Potter agreed that the problem of donors using their money to advocate for specific policy positions is bipartisan, and that Republicans get more attention because there are so many candidates and super PACs to support them. "Both sides have the same issue," he said.
Potter said in 2012, 90 percent of the contributions to super PACs came from a group of just 523 people.
"These candidates become focused on the support of such a tiny group of people, which is so important, because these super PACs are raising far more money than they're going to raise," he said. "The result is that when they get in the government, who are they going to take a call from? Who are they going to listen to?"
But Law said that candidates will run into trouble if they only focus on their wealthy donors.
"Ultimately, the people who cast the votes and determine whether you're the nominee or the candidate, are the voters. The donors, the financing campaigns by whatever means is a means to an end. It's an amplification system," he said. Gold said that part of the way super PACs changed campaigns this cycle is that some candidates held off on formally announcing that they were running for president in order to keep working closely with outside groups and super PACs. Once a candidate declares they are running for president, they can no longer coordinate their campaign strategy with outside groups.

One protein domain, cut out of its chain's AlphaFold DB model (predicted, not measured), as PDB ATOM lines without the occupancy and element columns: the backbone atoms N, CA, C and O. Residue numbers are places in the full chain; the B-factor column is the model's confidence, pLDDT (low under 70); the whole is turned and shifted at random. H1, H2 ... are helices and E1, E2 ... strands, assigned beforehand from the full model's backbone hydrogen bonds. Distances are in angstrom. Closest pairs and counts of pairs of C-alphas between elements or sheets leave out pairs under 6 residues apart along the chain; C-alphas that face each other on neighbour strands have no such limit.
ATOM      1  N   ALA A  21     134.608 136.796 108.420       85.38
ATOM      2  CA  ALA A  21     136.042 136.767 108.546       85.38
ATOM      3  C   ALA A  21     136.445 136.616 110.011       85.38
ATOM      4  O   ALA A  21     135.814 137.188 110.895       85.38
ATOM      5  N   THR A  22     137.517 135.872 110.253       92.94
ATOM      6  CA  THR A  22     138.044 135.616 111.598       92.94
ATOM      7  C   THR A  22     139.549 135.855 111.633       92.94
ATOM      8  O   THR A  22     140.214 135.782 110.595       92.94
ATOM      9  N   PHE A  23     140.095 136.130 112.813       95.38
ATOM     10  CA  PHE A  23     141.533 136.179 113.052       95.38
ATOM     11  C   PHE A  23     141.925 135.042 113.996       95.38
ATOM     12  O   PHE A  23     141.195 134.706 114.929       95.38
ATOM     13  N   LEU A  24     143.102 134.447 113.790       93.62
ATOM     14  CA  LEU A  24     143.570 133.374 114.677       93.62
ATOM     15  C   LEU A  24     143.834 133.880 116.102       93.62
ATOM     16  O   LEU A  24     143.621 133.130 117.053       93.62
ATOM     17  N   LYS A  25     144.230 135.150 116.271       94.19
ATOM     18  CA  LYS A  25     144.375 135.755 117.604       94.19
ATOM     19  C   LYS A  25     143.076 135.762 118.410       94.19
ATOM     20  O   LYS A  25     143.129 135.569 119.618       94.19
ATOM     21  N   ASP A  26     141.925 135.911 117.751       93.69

Some watchdog groups filed complaints about this trend in spring, when candidates like Bush, Wisconsin Gov. Scott Walker, a Republican, and former Maryland Gov. Martin O'Malley, a Democrat, were engaging in campaign-like activities but insisted they weren't running for president.
Potter, the former FEC commissioner, said the FEC has become "deadlocked, gridlocked, paralyzed," and unable to deal with any complaints coming in about the way campaigns are spending their money.
"What's happened in the political world is people have said, 'Well, no one's going to go after this anyway. All of this took years, but now it's just not going to happen,'" Potter said.
So will anything change? Gold said one "striking" aspect of the system is that campaign operatives and campaign finance attorneys all agree the system is not working.
"There is a direct conflict between these huge sums of money on one side and these very small, limited contributions on the other. The question is what direction it goes in," she said. "If you talk to advocates for stricter campaign finance rules, such as Mr. Potter, a lot of people are saying, 'Well, this is going to lead to such a big scandal that there will be another sort of reform movement.'"